- Director: Jenna Cato Bass
- Producer: David Horler; Steven Markovitz
In every film festival, there is that one film...the film you want to avoid like the plague...yet have managed – through no fault of your own - to find yourself sitting in the cinema, staring at the screen...with your jaw resting in your lap.
Shot on an i-phone with four [there is a fifth but she comes and goes, in the blink of an eye] drama students [each one vying to upstage the other], improvising with as many expletives as possible. It’s an oral assault. It’s a visual malfunction [except for the drone shots, rather splendid they are]...and just when things couldn’t possibly get worse...they all – inexplicably – swap bodies...changing sex and race...giving these feisty drama students more fodder to spew upon the now beleaguered and bewildered audience.
Unless you have a sack-load of untapped and unimaginable talent, these i-phone films have to stop now. When there’s no skill, neither technical nor artistic, they are - tortuously - too painful to watch...it’s simple, paying audiences deserve and demand better.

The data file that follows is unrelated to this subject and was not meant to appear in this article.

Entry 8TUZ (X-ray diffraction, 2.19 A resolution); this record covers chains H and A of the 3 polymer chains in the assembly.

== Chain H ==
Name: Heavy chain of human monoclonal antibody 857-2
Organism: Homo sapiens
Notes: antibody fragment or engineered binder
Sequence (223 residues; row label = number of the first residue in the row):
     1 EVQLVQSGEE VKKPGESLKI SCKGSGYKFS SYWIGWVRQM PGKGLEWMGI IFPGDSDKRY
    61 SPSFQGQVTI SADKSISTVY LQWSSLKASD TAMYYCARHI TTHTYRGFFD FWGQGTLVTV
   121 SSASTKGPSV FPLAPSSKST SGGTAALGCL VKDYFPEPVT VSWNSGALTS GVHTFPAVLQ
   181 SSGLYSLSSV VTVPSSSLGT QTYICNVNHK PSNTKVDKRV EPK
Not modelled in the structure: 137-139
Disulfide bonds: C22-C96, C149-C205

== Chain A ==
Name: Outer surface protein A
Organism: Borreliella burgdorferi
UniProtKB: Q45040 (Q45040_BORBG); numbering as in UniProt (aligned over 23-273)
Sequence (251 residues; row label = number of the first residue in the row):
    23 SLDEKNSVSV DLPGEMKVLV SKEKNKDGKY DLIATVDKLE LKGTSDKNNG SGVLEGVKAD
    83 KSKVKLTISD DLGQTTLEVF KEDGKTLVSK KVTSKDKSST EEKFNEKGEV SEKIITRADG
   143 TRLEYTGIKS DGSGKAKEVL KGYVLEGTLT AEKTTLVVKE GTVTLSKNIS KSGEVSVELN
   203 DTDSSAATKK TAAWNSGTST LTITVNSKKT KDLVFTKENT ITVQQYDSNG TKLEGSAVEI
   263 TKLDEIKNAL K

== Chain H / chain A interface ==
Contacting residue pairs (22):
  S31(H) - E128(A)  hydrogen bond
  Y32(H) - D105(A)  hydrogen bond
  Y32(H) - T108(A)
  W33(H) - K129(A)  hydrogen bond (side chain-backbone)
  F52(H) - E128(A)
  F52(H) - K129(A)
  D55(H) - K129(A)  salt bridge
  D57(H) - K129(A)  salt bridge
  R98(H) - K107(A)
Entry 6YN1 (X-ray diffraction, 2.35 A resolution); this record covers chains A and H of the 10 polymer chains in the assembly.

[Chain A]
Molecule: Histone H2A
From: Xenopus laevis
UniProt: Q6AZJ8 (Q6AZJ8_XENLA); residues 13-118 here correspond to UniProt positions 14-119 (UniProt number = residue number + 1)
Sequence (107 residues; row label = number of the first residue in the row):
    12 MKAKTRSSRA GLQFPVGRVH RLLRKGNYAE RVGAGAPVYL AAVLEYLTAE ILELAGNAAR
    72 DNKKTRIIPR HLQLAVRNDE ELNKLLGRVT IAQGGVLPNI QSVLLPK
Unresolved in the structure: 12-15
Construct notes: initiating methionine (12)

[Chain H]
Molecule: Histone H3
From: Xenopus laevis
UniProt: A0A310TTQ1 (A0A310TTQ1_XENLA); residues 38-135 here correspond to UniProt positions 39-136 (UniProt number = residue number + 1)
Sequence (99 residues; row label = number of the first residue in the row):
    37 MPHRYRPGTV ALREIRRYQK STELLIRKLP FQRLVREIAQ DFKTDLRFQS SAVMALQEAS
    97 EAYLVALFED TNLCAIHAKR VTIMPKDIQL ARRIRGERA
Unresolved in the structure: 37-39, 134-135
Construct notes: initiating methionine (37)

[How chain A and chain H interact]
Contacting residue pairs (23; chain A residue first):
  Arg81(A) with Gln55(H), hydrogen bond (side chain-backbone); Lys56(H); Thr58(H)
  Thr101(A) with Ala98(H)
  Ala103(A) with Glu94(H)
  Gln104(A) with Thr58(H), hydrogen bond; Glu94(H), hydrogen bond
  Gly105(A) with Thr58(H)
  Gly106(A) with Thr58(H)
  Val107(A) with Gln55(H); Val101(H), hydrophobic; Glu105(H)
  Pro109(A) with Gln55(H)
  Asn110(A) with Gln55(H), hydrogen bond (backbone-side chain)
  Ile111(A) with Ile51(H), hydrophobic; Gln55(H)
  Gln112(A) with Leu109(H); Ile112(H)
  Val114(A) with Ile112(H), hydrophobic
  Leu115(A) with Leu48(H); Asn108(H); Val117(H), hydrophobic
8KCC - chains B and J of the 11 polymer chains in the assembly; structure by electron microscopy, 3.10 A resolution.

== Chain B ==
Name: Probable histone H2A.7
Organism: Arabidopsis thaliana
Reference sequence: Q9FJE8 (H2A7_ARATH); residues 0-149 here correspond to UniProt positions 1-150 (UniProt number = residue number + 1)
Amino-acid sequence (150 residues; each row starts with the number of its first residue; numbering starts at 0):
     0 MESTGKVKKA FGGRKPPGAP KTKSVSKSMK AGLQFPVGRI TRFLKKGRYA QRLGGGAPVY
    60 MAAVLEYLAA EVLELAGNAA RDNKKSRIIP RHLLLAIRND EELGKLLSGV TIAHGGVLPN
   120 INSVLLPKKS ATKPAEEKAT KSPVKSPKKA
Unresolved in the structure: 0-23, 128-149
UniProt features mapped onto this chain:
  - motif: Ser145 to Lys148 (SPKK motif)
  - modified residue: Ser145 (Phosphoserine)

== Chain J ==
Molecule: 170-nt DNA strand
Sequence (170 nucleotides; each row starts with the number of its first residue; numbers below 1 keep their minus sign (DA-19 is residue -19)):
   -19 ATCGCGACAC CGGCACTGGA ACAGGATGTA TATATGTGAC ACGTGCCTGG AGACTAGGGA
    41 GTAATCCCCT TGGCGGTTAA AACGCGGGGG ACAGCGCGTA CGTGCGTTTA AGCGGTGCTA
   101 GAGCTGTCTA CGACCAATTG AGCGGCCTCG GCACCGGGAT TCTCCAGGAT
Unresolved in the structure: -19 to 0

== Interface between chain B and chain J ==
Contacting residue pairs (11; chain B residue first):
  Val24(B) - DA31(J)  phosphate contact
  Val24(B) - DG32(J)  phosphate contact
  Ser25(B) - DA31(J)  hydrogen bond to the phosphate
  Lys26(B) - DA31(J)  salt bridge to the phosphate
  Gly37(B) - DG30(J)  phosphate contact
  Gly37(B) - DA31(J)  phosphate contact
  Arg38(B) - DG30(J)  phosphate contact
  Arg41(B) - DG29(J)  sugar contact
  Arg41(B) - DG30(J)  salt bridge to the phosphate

A group of young friends on a camping trip, deep in the South African countryside wake up to discover they have all swapped bodies. Their individual cultural heritage and experience of these strange happenings couldn't be more different; and stranded in the wilderness, they will have to navigate a personal-political labyrinth if their friendship and their lives are ever to be the same again. The stage is set for comedy to turn to tragedy, for the fantasy of South Africa's 'Rainbow Nation' to become a painful awakening.